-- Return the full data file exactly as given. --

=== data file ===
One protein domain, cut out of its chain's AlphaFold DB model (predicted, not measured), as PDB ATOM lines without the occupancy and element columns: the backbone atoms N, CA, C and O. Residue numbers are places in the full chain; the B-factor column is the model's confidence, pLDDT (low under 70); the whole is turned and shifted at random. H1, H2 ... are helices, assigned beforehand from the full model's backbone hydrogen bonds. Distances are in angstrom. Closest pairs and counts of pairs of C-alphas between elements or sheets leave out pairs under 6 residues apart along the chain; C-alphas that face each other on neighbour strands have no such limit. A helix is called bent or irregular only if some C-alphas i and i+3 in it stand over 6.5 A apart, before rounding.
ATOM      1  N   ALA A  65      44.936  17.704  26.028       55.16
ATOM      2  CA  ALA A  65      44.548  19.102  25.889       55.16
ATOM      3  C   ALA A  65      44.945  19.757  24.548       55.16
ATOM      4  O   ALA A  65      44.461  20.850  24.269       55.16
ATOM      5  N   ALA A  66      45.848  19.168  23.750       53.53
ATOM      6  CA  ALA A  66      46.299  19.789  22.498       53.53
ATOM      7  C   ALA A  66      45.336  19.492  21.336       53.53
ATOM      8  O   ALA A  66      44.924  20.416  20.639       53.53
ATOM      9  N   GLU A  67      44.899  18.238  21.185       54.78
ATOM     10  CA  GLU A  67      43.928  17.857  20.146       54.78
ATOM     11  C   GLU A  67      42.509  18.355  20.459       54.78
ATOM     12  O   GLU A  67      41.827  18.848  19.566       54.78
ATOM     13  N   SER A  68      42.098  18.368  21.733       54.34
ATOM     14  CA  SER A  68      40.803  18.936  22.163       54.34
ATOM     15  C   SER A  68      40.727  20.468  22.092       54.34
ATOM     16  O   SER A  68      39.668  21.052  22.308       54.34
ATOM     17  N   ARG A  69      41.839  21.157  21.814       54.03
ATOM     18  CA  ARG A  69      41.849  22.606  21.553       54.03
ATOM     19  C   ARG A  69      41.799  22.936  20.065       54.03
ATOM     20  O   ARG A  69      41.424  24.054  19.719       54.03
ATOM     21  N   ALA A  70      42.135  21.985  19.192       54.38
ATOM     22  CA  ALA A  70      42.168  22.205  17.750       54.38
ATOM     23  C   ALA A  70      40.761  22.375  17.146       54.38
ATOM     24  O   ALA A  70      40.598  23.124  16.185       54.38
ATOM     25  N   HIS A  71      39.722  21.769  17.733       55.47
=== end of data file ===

One protein domain, cut out of its chain's AlphaFold DB model (predicted, not measured), as PDB ATOM lines without the occupancy and element columns: the backbone atoms N, CA, C and O. Residue numbers are places in the full chain; the B-factor column is the model's confidence, pLDDT (low under 70); the whole is turned and shifted at random. H1, H2 ... are helices, assigned beforehand from the full model's backbone hydrogen bonds. Distances are in angstrom. Closest pairs and counts of pairs of C-alphas between elements or sheets leave out pairs under 6 residues apart along the chain; C-alphas that face each other on neighbour strands have no such limit. A helix is called bent or irregular only if some C-alphas i and i+3 in it stand over 6.5 A apart, before rounding.
ATOM      1  N   ALA A  65      44.936  17.704  26.028       55.16
ATOM      2  CA  ALA A  65      44.548  19.102  25.889       55.16
ATOM      3  C   ALA A  65      44.945  19.757  24.548       55.16
ATOM      4  O   ALA A  65      44.461  20.850  24.269       55.16
ATOM      5  N   ALA A  66      45.848  19.168  23.750       53.53
ATOM      6  CA  ALA A  66      46.299  19.789  22.498       53.53
ATOM      7  C   ALA A  66      45.336  19.492  21.336       53.53
ATOM      8  O   ALA A  66      44.924  20.416  20.639       53.53
ATOM      9  N   GLU A  67      44.899  18.238  21.185       54.78
ATOM     10  CA  GLU A  67      43.928  17.857  20.146       54.78
ATOM     11  C   GLU A  67      42.509  18.355  20.459       54.78
ATOM     12  O   GLU A  67      41.827  18.848  19.566       54.78
ATOM     13  N   SER A  68      42.098  18.368  21.733       54.34
ATOM     14  CA  SER A  68      40.803  18.936  22.163       54.34
ATOM     15  C   SER A  68      40.727  20.468  22.092       54.34
ATOM     16  O   SER A  68      39.668  21.052  22.308       54.34
ATOM     17  N   ARG A  69      41.839  21.157  21.814       54.03
ATOM     18  CA  ARG A  69      41.849  22.606  21.553       54.03
ATOM     19  C   ARG A  69      41.799  22.936  20.065       54.03
ATOM     20  O   ARG A  69      41.424  24.054  19.719       54.03
ATOM     21  N   ALA A  70      42.135  21.985  19.192       54.38
ATOM     22  CA  ALA A  70      42.168  22.205  17.750       54.38
ATOM     23  C   ALA A  70      40.761  22.375  17.146       54.38
ATOM     24  O   ALA A  70      40.598  23.124  16.185       54.38
ATOM     25  N   HIS A  71      39.722  21.769  17.733       55.47